Carbon Capture
Sequestration and Storage


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Carbon Capture
Sequestration and Storage

Peter Logue (Contributions)
Nicholas Riley (Contributions)
Dermot Roddy (Contributions)
David N. Pocklington (Contributions)
Jon Gibbins (Contributions)
Klaus Lackner (Contributions)
Vassilis Kitidis (Contributions)
R. E. Hester (Editor)
R. M. Harrison (Editor)



ISBN: 9781847559173


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Reports on methods of capturing and storing CO2 from major sources to reduce the levels emitted to the atmosphere by human activities.

It is widely recognised that global warming is occurring due to increasing levels of carbon dioxide and other greenhouse gases in the atmosphere. Methods of capturing and then storing CO2 from major sources such as fossil-fuel-burning power plants are being developed to reduce the levels emitted to the atmosphere by human activities. The book reports on progress in this field and provides a context within the range of natural absorption processes in the oceans and forests and in soil. Comparisons with alternative energy sources such as solar and nuclear are made and policy issues are also reviewed. This topical book is multi-authored by experts ensuring expertise across the full range of this highly technical but mainstream subject. It is cutting edge science and technology presented in a highly readable form along with an extensive bibliography.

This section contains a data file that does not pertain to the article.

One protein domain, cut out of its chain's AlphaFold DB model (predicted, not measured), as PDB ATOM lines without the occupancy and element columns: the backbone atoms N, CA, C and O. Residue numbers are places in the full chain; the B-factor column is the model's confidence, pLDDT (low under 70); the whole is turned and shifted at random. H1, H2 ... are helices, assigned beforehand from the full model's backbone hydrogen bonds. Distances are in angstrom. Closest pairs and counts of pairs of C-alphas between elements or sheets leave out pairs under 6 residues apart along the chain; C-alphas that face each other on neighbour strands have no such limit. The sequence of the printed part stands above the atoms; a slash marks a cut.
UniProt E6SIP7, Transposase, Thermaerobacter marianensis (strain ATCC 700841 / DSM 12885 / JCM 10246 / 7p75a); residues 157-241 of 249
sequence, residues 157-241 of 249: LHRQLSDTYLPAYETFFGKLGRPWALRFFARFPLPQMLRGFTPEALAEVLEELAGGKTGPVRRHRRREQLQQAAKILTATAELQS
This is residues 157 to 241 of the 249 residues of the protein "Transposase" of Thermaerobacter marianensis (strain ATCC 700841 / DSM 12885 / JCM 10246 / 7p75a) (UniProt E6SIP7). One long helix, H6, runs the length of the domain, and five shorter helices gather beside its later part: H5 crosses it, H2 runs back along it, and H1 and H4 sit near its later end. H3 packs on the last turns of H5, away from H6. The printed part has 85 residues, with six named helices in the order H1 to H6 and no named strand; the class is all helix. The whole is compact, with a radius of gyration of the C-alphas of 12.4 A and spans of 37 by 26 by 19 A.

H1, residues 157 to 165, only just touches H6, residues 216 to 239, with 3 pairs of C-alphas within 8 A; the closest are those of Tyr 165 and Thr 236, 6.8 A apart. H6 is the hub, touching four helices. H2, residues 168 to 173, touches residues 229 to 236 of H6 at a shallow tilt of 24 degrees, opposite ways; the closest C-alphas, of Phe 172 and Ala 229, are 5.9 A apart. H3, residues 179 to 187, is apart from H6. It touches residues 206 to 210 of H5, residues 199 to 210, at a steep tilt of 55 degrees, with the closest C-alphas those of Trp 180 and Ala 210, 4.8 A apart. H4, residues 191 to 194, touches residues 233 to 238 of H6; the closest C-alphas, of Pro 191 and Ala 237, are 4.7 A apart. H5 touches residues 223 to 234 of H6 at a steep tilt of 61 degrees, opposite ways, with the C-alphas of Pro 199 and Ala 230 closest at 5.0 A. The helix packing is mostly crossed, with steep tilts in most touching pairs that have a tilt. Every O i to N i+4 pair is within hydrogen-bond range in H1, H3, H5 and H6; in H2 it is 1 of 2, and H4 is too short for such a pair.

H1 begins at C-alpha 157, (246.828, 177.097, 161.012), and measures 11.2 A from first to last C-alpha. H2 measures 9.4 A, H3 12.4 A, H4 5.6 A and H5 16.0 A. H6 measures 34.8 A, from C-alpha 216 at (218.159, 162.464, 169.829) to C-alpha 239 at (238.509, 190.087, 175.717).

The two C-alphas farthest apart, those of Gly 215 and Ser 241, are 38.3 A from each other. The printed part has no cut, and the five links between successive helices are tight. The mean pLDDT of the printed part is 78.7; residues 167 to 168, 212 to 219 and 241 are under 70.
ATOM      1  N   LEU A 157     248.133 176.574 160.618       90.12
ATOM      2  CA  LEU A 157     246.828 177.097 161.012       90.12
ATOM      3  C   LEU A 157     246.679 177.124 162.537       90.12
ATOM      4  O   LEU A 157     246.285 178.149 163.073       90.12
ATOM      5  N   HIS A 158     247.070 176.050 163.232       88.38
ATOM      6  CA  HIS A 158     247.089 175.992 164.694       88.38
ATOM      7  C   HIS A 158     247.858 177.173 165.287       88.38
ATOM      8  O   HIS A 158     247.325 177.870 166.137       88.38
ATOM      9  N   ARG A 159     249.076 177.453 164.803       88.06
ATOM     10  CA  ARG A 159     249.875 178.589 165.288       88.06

ISBN 1847559174
ISBN13 9781847559173
Publisher Royal Society of Chemistry
Format Hardback
Publication date 01/12/2009
Pages 324
Weight (grammes) 634
Published in United Kingdom
Height (mm) 234
Width (mm) 156

1. Comparative impacts of fossil fuels and alternative energy sources
2. Fossil power generation with CCS: policy development for technology deployment
3. Carbon capture and storage (CCS) in Australia
4. Underground coal gasification with CCS
5. Towards zero emission production: potential of carbon capture in an energy intensive industry
6. Geological storage of CO2
7. Carbon sequestration in soils
8. Carbon capture and storage in forests
9. Carbon uptake, transport and storage by oceans and the consequences of change
10. Methane biogeochemistry in the Arctic Ocean: hydrates and permafrost